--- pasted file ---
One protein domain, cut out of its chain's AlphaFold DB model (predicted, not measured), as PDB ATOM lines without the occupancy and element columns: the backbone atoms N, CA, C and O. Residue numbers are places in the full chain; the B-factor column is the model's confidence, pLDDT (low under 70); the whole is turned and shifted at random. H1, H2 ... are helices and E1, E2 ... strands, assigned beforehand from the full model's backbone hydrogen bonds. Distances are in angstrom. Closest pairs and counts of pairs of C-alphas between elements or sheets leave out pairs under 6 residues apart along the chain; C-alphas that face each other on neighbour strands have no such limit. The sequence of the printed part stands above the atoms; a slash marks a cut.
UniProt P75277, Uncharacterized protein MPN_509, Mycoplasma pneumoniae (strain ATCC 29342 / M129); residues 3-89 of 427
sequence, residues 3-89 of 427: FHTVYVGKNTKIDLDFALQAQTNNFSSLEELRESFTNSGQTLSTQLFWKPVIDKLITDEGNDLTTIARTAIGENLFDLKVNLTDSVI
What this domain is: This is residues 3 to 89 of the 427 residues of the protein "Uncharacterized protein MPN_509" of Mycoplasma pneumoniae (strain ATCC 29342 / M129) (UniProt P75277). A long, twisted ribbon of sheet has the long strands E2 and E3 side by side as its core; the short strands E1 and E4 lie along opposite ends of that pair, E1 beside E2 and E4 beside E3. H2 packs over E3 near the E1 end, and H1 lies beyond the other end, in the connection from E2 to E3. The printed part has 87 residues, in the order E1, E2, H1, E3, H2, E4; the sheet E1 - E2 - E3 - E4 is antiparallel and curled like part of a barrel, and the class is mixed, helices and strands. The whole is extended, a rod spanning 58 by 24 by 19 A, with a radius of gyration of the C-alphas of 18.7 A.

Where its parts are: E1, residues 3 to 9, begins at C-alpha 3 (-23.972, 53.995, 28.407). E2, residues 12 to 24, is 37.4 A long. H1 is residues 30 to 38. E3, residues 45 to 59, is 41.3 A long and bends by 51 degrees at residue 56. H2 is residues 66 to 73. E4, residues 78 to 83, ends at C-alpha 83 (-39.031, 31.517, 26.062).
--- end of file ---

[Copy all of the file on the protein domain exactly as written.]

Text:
One protein domain, cut out of its chain's AlphaFold DB model (predicted, not measured), as PDB ATOM lines without the occupancy and element columns: the backbone atoms N, CA, C and O. Residue numbers are places in the full chain; the B-factor column is the model's confidence, pLDDT (low under 70); the whole is turned and shifted at random. H1, H2 ... are helices and E1, E2 ... strands, assigned beforehand from the full model's backbone hydrogen bonds. Distances are in angstrom. Closest pairs and counts of pairs of C-alphas between elements or sheets leave out pairs under 6 residues apart along the chain; C-alphas that face each other on neighbour strands have no such limit. The sequence of the printed part stands above the atoms; a slash marks a cut.
UniProt P75277, Uncharacterized protein MPN_509, Mycoplasma pneumoniae (strain ATCC 29342 / M129); residues 3-89 of 427
sequence, residues 3-89 of 427: FHTVYVGKNTKIDLDFALQAQTNNFSSLEELRESFTNSGQTLSTQLFWKPVIDKLITDEGNDLTTIARTAIGENLFDLKVNLTDSVI
What this domain is: This is residues 3 to 89 of the 427 residues of the protein "Uncharacterized protein MPN_509" of Mycoplasma pneumoniae (strain ATCC 29342 / M129) (UniProt P75277). A long, twisted ribbon of sheet has the long strands E2 and E3 side by side as its core; the short strands E1 and E4 lie along opposite ends of that pair, E1 beside E2 and E4 beside E3. H2 packs over E3 near the E1 end, and H1 lies beyond the other end, in the connection from E2 to E3. The printed part has 87 residues, in the order E1, E2, H1, E3, H2, E4; the sheet E1 - E2 - E3 - E4 is antiparallel and curled like part of a barrel, and the class is mixed, helices and strands. The whole is extended, a rod spanning 58 by 24 by 19 A, with a radius of gyration of the C-alphas of 18.7 A.

Where its parts are: E1, residues 3 to 9, begins at C-alpha 3 (-23.972, 53.995, 28.407). E2, residues 12 to 24, is 37.4 A long. H1 is residues 30 to 38. E3, residues 45 to 59, is 41.3 A long and bends by 51 degrees at residue 56. H2 is residues 66 to 73. E4, residues 78 to 83, ends at C-alpha 83 (-39.031, 31.517, 26.062).